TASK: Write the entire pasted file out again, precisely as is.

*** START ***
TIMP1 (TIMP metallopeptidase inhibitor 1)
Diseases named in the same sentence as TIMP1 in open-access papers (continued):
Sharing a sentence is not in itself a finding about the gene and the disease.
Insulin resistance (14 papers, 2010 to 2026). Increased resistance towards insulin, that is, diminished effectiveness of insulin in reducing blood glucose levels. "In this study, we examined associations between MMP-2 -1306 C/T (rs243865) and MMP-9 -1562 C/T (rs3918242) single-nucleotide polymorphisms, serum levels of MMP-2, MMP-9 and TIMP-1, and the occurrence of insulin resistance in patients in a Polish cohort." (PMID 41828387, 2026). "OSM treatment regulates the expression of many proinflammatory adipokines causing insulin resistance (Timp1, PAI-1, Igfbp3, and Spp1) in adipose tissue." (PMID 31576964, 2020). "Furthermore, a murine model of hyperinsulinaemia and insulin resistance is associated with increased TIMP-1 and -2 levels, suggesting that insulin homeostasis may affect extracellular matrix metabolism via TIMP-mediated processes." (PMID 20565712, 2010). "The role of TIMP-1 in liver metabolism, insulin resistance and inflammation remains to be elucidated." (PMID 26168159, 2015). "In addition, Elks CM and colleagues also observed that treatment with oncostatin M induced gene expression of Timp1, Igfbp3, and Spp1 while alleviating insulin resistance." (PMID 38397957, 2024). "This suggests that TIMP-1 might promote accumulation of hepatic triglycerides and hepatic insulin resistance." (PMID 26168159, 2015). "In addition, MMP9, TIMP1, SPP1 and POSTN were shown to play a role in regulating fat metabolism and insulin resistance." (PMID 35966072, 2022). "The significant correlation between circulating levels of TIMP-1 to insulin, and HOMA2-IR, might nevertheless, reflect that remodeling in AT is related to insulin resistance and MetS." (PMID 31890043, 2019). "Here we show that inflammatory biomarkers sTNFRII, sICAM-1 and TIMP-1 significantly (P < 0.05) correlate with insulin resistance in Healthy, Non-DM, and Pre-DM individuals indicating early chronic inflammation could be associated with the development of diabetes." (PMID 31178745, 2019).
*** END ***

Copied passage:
TIMP1 (TIMP metallopeptidase inhibitor 1)
Diseases named in the same sentence as TIMP1 in open-access papers (continued):
Sharing a sentence is not in itself a finding about the gene and the disease.
Insulin resistance (14 papers, 2010 to 2026). Increased resistance towards insulin, that is, diminished effectiveness of insulin in reducing blood glucose levels. "In this study, we examined associations between MMP-2 -1306 C/T (rs243865) and MMP-9 -1562 C/T (rs3918242) single-nucleotide polymorphisms, serum levels of MMP-2, MMP-9 and TIMP-1, and the occurrence of insulin resistance in patients in a Polish cohort." (PMID 41828387, 2026). "OSM treatment regulates the expression of many proinflammatory adipokines causing insulin resistance (Timp1, PAI-1, Igfbp3, and Spp1) in adipose tissue." (PMID 31576964, 2020). "Furthermore, a murine model of hyperinsulinaemia and insulin resistance is associated with increased TIMP-1 and -2 levels, suggesting that insulin homeostasis may affect extracellular matrix metabolism via TIMP-mediated processes." (PMID 20565712, 2010). "The role of TIMP-1 in liver metabolism, insulin resistance and inflammation remains to be elucidated." (PMID 26168159, 2015). "In addition, Elks CM and colleagues also observed that treatment with oncostatin M induced gene expression of Timp1, Igfbp3, and Spp1 while alleviating insulin resistance." (PMID 38397957, 2024). "This suggests that TIMP-1 might promote accumulation of hepatic triglycerides and hepatic insulin resistance." (PMID 26168159, 2015). "In addition, MMP9, TIMP1, SPP1 and POSTN were shown to play a role in regulating fat metabolism and insulin resistance." (PMID 35966072, 2022). "The significant correlation between circulating levels of TIMP-1 to insulin, and HOMA2-IR, might nevertheless, reflect that remodeling in AT is related to insulin resistance and MetS." (PMID 31890043, 2019). "Here we show that inflammatory biomarkers sTNFRII, sICAM-1 and TIMP-1 significantly (P < 0.05) correlate with insulin resistance in Healthy, Non-DM, and Pre-DM individuals indicating early chronic inflammation could be associated with the development of diabetes." (PMID 31178745, 2019).